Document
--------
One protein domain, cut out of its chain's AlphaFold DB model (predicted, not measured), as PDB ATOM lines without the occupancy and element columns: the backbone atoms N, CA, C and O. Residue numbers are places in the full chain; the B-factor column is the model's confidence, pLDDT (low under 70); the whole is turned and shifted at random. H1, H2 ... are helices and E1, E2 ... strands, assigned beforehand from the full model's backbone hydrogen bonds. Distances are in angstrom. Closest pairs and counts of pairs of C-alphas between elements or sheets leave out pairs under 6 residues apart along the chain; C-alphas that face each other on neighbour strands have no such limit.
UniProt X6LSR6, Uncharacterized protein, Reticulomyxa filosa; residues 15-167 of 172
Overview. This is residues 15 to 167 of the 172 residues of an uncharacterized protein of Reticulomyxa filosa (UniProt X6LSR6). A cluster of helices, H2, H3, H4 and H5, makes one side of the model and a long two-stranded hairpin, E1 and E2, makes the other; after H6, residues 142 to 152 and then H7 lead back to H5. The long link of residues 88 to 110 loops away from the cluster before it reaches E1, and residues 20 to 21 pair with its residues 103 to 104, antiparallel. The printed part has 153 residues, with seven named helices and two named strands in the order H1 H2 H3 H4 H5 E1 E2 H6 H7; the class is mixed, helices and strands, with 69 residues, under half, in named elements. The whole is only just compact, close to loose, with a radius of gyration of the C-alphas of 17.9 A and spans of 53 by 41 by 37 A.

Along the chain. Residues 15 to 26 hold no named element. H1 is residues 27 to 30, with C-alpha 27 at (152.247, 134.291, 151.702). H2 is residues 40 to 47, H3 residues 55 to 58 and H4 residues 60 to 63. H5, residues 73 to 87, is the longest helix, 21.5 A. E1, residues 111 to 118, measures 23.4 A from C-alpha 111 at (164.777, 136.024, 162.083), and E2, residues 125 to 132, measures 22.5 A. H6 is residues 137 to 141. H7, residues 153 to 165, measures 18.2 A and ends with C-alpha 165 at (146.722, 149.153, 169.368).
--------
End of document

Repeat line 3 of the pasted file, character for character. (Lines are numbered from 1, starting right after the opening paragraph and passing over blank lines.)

Along the chain. Residues 15 to 26 hold no named element. H1 is residues 27 to 30, with C-alpha 27 at (152.247, 134.291, 151.702). H2 is residues 40 to 47, H3 residues 55 to 58 and H4 residues 60 to 63. H5, residues 73 to 87, is the longest helix, 21.5 A. E1, residues 111 to 118, measures 23.4 A from C-alpha 111 at (164.777, 136.024, 162.083), and E2, residues 125 to 132, measures 22.5 A. H6 is residues 137 to 141. H7, residues 153 to 165, measures 18.2 A and ends with C-alpha 165 at (146.722, 149.153, 169.368).